As employees have learned to enhance corporate performance, they transfer their newly gained experience, skills, and self-confidence to enhancing both family and community performance. This is particularly evident as they become engaged in community organizations, accept leadership roles, and assume some responsibility for the organizations' results. This spirit revitalizes family and community effectiveness.

Community and corporate development are symbiotically related. Recognizing this, the invention fosters mutual support between the company, its employees, and their community. By helping create effective volunteers, who can help transform community organizations, companies strengthen their communities and invigorate the corporate/employee-family/community bond. Not only do they benefit from utilizing community resources, they also contribute positively to developing them.

As an example, team-based results-focused techniques can be applied to leverage workplace flexibility to alleviate other concerns such as traffic congestion and pollution. Municipalities can collaborate with corporations to develop strategies for more flexible work arrangements such as variable start and finish times, compressed work weeks, and telecommuting to cut down on the volume of traffic and rush-hour congestion.

In municipalities, employees who have been trained in the techniques identified above can work with their local schools to increase flexibility of school hours for children to be more responsive to the needs of single parent or dual income families. Similar initiatives can be undertaken with health care facilities, senior centers, and the like, to help these social service organizations.

For example, corporations and/or employees can work with municipal organizations, such as Boards of Education and local day care agencies to increase the flexibility of children's school hours and after school programs to be more responsive to the needs of employees' families, including single parent and dual income families. Simultaneously, to help make these extended day programs possible, employees can use their opportunities for flexibility to volunteer in the schools and day care centers their children attend. They can also use their workplace flexibility options to coach school sports, reading, and creative arts enrichment programs, becoming active participants in their children's school lives, while also enabling their local school and day care systems to function more effectively to serve all children's and families' needs. Companies and employees can help support volunteer mobilization efforts for those schools and day care centers that have many employee children in attendance.

Moreover, flexibility options as implemented by the invention enable parents to spend time in their children's schools, fostering relationships and generating the application to apply these techniques to new areas. They also create opportunities for other employees to volunteer in school programs, as well as in senior citizen, service, and health care centers.

Although many of the embodiments described above relate to a corporate environment, the invention can be used in virtually any work setting that uses work teams or groups that collaborate and work together. Other types of business and non-business structures can also utilize the technology of the invention, including non-public, for-profit, charitable, government, and volunteer organizations.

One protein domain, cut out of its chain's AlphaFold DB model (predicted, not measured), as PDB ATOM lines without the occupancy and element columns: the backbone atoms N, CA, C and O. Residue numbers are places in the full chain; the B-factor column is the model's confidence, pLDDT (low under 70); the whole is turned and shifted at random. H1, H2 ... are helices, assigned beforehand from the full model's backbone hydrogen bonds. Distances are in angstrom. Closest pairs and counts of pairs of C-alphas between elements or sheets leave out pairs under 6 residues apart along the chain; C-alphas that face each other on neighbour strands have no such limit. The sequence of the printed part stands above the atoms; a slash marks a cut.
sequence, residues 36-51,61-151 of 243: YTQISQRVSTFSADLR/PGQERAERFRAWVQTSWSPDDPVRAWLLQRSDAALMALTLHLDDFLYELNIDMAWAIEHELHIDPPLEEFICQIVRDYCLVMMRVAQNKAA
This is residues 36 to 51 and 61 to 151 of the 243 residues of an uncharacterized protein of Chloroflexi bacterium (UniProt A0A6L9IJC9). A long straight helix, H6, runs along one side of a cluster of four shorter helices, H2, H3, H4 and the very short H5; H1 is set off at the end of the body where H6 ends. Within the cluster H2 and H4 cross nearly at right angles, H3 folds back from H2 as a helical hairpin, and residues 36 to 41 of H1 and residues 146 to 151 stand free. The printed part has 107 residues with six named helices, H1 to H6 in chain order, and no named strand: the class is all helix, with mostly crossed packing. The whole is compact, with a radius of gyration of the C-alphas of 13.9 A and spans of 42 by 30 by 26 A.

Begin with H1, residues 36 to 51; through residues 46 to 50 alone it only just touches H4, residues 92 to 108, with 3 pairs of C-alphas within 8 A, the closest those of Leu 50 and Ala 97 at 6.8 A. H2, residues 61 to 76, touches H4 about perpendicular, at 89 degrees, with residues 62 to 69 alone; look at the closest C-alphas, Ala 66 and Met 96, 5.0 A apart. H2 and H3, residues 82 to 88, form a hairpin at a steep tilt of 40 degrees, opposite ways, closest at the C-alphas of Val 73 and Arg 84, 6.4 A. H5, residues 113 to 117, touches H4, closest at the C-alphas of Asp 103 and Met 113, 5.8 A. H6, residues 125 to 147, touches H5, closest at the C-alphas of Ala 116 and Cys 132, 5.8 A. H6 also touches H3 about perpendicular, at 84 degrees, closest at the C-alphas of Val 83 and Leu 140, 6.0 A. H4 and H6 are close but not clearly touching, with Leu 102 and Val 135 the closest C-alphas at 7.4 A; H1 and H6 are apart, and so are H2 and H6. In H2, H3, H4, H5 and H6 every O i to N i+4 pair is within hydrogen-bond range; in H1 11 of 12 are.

For example, the method can be applied to family health care by hospitals and other care givers at or in connection with school programs, i.e., this service can be applied not only to school children, but also to associated family members. Just as a pilot team can be chosen within a corporation or organization, a pilot agency (functioning as a pilot team) can be chosen within a community. Consider the example of a school which numerous employees' children attend, or a school in a low income community, in which numerous employees would like to volunteer in order to make a difference in their community. Just as a company can view its employees in the totality of their lives, allowing them flexible work options to take care of their personal needs, the pilot school can look at its students in the totality of their lives, not only as students, but also as members of a family. Helping the family solve its problems enables the students to focus on their studies and, in exchange, to get their families' support for applying themselves at school. The school becomes a family center, not only educating children, but also helping their families get the basic support and services they need to function effectively in society.

Enlisting local hospitals to provide family health care on the school site at specified hours; opening the school building to the families in the evening for recreational and educational purposes; having clean used clothing available to families who need it, so no child in the school or family member has to leave home inadequately dressed; helping families find affordable housing, and jobs in local enterprises, creates the most positive bond possible between children, schools, families, and local organizations. Simultaneously, the school staff, supplemented by volunteers from participating companies, enroll, e.g., in the flexible work option process this invention embodies.

This creates the same kind of interpersonal, interagency, community-wide synergy and performance improvement that is created by the invention in corporate settings in which it is applied.

Another example relates to having a group of employees in a company which has rolled out the invention across a large part of the organization, and who now have the opportunity to use their new-found time in productive ways to impact things that affect their lives. They can have a similar concern, such as taking care of aging parents, or getting together to create, volunteer in, and improve the performance of community resources for senior citizens. Using their flexibility options, they can plan and work together to implement performance enhancements for these resources, perhaps also enlisting their company's financial and technical support for their effort.

While the invention has been particularly shown and described with reference to specific preferred embodiments, it should be understood by those skilled in the art that various changes in form and detail can be made therein without departing from the spirit and scope of the invention as defined by the appended claims.